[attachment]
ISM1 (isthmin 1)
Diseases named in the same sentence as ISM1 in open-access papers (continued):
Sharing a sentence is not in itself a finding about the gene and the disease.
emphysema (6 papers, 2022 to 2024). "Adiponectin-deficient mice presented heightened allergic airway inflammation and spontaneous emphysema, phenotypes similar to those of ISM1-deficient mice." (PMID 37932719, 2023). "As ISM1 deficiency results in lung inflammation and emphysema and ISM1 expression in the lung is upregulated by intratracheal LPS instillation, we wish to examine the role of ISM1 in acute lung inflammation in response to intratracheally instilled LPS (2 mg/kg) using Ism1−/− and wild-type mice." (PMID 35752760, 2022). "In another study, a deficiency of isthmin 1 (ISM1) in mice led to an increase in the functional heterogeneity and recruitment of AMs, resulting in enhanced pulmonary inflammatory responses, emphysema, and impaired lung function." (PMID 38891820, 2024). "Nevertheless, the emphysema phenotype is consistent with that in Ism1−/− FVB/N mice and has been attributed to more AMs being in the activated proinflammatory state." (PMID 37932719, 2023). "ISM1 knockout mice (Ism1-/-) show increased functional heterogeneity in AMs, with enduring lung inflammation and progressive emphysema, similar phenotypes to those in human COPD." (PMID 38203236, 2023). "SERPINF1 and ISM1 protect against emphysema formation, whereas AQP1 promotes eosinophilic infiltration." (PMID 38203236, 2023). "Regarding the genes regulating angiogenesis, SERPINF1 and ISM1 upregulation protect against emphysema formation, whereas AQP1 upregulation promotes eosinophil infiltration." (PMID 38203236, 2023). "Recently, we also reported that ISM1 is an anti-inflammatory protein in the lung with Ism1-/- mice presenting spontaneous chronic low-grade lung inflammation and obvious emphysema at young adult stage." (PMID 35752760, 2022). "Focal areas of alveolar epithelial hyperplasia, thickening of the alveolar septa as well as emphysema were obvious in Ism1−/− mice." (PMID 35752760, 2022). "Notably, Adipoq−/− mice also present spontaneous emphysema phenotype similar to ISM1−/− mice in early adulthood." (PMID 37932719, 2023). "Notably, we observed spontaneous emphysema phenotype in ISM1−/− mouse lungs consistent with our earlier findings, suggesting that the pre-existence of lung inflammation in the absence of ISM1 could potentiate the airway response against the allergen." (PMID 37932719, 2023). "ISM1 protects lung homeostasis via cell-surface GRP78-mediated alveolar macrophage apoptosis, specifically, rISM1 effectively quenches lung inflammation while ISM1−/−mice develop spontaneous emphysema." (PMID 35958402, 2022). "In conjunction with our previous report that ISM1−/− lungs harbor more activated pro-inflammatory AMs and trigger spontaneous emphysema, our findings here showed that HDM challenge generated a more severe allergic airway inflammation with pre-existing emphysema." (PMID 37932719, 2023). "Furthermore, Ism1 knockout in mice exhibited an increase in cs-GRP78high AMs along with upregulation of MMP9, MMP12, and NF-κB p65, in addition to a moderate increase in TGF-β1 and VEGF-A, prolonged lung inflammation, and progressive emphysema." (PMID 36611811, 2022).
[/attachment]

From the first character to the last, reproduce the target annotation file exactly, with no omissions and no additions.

ISM1 (isthmin 1)
Diseases named in the same sentence as ISM1 in open-access papers (continued):
Sharing a sentence is not in itself a finding about the gene and the disease.
emphysema (6 papers, 2022 to 2024). "Adiponectin-deficient mice presented heightened allergic airway inflammation and spontaneous emphysema, phenotypes similar to those of ISM1-deficient mice." (PMID 37932719, 2023). "As ISM1 deficiency results in lung inflammation and emphysema and ISM1 expression in the lung is upregulated by intratracheal LPS instillation, we wish to examine the role of ISM1 in acute lung inflammation in response to intratracheally instilled LPS (2 mg/kg) using Ism1−/− and wild-type mice." (PMID 35752760, 2022). "In another study, a deficiency of isthmin 1 (ISM1) in mice led to an increase in the functional heterogeneity and recruitment of AMs, resulting in enhanced pulmonary inflammatory responses, emphysema, and impaired lung function." (PMID 38891820, 2024). "Nevertheless, the emphysema phenotype is consistent with that in Ism1−/− FVB/N mice and has been attributed to more AMs being in the activated proinflammatory state." (PMID 37932719, 2023). "ISM1 knockout mice (Ism1-/-) show increased functional heterogeneity in AMs, with enduring lung inflammation and progressive emphysema, similar phenotypes to those in human COPD." (PMID 38203236, 2023). "SERPINF1 and ISM1 protect against emphysema formation, whereas AQP1 promotes eosinophilic infiltration." (PMID 38203236, 2023). "Regarding the genes regulating angiogenesis, SERPINF1 and ISM1 upregulation protect against emphysema formation, whereas AQP1 upregulation promotes eosinophil infiltration." (PMID 38203236, 2023). "Recently, we also reported that ISM1 is an anti-inflammatory protein in the lung with Ism1-/- mice presenting spontaneous chronic low-grade lung inflammation and obvious emphysema at young adult stage." (PMID 35752760, 2022). "Focal areas of alveolar epithelial hyperplasia, thickening of the alveolar septa as well as emphysema were obvious in Ism1−/− mice." (PMID 35752760, 2022). "Notably, Adipoq−/− mice also present spontaneous emphysema phenotype similar to ISM1−/− mice in early adulthood." (PMID 37932719, 2023). "Notably, we observed spontaneous emphysema phenotype in ISM1−/− mouse lungs consistent with our earlier findings, suggesting that the pre-existence of lung inflammation in the absence of ISM1 could potentiate the airway response against the allergen." (PMID 37932719, 2023). "ISM1 protects lung homeostasis via cell-surface GRP78-mediated alveolar macrophage apoptosis, specifically, rISM1 effectively quenches lung inflammation while ISM1−/−mice develop spontaneous emphysema." (PMID 35958402, 2022). "In conjunction with our previous report that ISM1−/− lungs harbor more activated pro-inflammatory AMs and trigger spontaneous emphysema, our findings here showed that HDM challenge generated a more severe allergic airway inflammation with pre-existing emphysema." (PMID 37932719, 2023). "Furthermore, Ism1 knockout in mice exhibited an increase in cs-GRP78high AMs along with upregulation of MMP9, MMP12, and NF-κB p65, in addition to a moderate increase in TGF-β1 and VEGF-A, prolonged lung inflammation, and progressive emphysema." (PMID 36611811, 2022).